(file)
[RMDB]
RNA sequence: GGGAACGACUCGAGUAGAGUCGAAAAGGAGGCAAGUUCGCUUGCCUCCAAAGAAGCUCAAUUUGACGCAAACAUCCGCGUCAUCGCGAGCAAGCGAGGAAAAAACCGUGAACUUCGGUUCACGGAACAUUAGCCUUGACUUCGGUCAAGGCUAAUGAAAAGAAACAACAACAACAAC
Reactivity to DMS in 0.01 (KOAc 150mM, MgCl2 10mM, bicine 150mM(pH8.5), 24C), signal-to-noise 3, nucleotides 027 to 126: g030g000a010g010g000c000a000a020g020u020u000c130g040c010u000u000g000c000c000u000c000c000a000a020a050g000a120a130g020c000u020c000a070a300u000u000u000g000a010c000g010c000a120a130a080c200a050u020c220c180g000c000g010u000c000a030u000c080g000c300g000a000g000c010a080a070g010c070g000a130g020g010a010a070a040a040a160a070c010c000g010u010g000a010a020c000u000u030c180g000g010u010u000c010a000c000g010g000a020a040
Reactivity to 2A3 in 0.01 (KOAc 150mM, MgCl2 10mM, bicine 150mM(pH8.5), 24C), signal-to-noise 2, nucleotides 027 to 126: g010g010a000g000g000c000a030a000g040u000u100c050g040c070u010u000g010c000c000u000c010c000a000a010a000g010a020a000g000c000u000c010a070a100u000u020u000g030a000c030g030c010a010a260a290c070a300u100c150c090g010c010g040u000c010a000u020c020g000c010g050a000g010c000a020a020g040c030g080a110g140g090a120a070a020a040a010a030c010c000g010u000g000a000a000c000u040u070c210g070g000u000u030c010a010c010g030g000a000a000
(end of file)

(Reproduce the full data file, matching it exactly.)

[RMDB]
RNA sequence: GGGAACGACUCGAGUAGAGUCGAAAAGGAGGCAAGUUCGCUUGCCUCCAAAGAAGCUCAAUUUGACGCAAACAUCCGCGUCAUCGCGAGCAAGCGAGGAAAAAACCGUGAACUUCGGUUCACGGAACAUUAGCCUUGACUUCGGUCAAGGCUAAUGAAAAGAAACAACAACAACAAC
Reactivity to DMS in 0.01 (KOAc 150mM, MgCl2 10mM, bicine 150mM(pH8.5), 24C), signal-to-noise 3, nucleotides 027 to 126: g030g000a010g010g000c000a000a020g020u020u000c130g040c010u000u000g000c000c000u000c000c000a000a020a050g000a120a130g020c000u020c000a070a300u000u000u000g000a010c000g010c000a120a130a080c200a050u020c220c180g000c000g010u000c000a030u000c080g000c300g000a000g000c010a080a070g010c070g000a130g020g010a010a070a040a040a160a070c010c000g010u010g000a010a020c000u000u030c180g000g010u010u000c010a000c000g010g000a020a040
Reactivity to 2A3 in 0.01 (KOAc 150mM, MgCl2 10mM, bicine 150mM(pH8.5), 24C), signal-to-noise 2, nucleotides 027 to 126: g010g010a000g000g000c000a030a000g040u000u100c050g040c070u010u000g010c000c000u000c010c000a000a010a000g010a020a000g000c000u000c010a070a100u000u020u000g030a000c030g030c010a010a260a290c070a300u100c150c090g010c010g040u000c010a000u020c020g000c010g050a000g010c000a020a020g040c030g080a110g140g090a120a070a020a040a010a030c010c000g010u000g000a000a000c000u040u070c210g070g000u000u030c010a010c010g030g000a000a000